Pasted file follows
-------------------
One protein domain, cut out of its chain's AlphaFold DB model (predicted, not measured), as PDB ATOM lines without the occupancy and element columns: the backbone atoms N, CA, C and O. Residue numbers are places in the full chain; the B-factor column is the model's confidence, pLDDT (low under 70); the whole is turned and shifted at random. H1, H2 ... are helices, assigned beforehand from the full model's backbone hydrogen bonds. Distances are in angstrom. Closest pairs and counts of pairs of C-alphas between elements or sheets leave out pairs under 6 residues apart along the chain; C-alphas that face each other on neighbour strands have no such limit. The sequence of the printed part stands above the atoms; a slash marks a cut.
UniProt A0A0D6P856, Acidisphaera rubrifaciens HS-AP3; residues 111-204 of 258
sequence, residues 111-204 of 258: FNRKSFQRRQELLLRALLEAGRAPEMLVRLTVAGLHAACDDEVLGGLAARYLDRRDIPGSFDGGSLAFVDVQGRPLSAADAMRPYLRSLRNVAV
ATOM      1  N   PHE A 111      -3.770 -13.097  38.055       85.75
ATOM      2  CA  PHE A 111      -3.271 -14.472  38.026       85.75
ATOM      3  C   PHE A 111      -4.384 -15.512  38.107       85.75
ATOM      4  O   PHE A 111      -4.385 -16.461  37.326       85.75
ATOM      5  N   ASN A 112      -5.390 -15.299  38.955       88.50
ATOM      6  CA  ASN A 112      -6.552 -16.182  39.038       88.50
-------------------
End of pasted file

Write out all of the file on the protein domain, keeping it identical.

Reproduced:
One protein domain, cut out of its chain's AlphaFold DB model (predicted, not measured), as PDB ATOM lines without the occupancy and element columns: the backbone atoms N, CA, C and O. Residue numbers are places in the full chain; the B-factor column is the model's confidence, pLDDT (low under 70); the whole is turned and shifted at random. H1, H2 ... are helices, assigned beforehand from the full model's backbone hydrogen bonds. Distances are in angstrom. Closest pairs and counts of pairs of C-alphas between elements or sheets leave out pairs under 6 residues apart along the chain; C-alphas that face each other on neighbour strands have no such limit. The sequence of the printed part stands above the atoms; a slash marks a cut.
UniProt A0A0D6P856, Acidisphaera rubrifaciens HS-AP3; residues 111-204 of 258
sequence, residues 111-204 of 258: FNRKSFQRRQELLLRALLEAGRAPEMLVRLTVAGLHAACDDEVLGGLAARYLDRRDIPGSFDGGSLAFVDVQGRPLSAADAMRPYLRSLRNVAV
ATOM      1  N   PHE A 111      -3.770 -13.097  38.055       85.75
ATOM      2  CA  PHE A 111      -3.271 -14.472  38.026       85.75
ATOM      3  C   PHE A 111      -4.384 -15.512  38.107       85.75
ATOM      4  O   PHE A 111      -4.385 -16.461  37.326       85.75
ATOM      5  N   ASN A 112      -5.390 -15.299  38.955       88.50
ATOM      6  CA  ASN A 112      -6.552 -16.182  39.038       88.50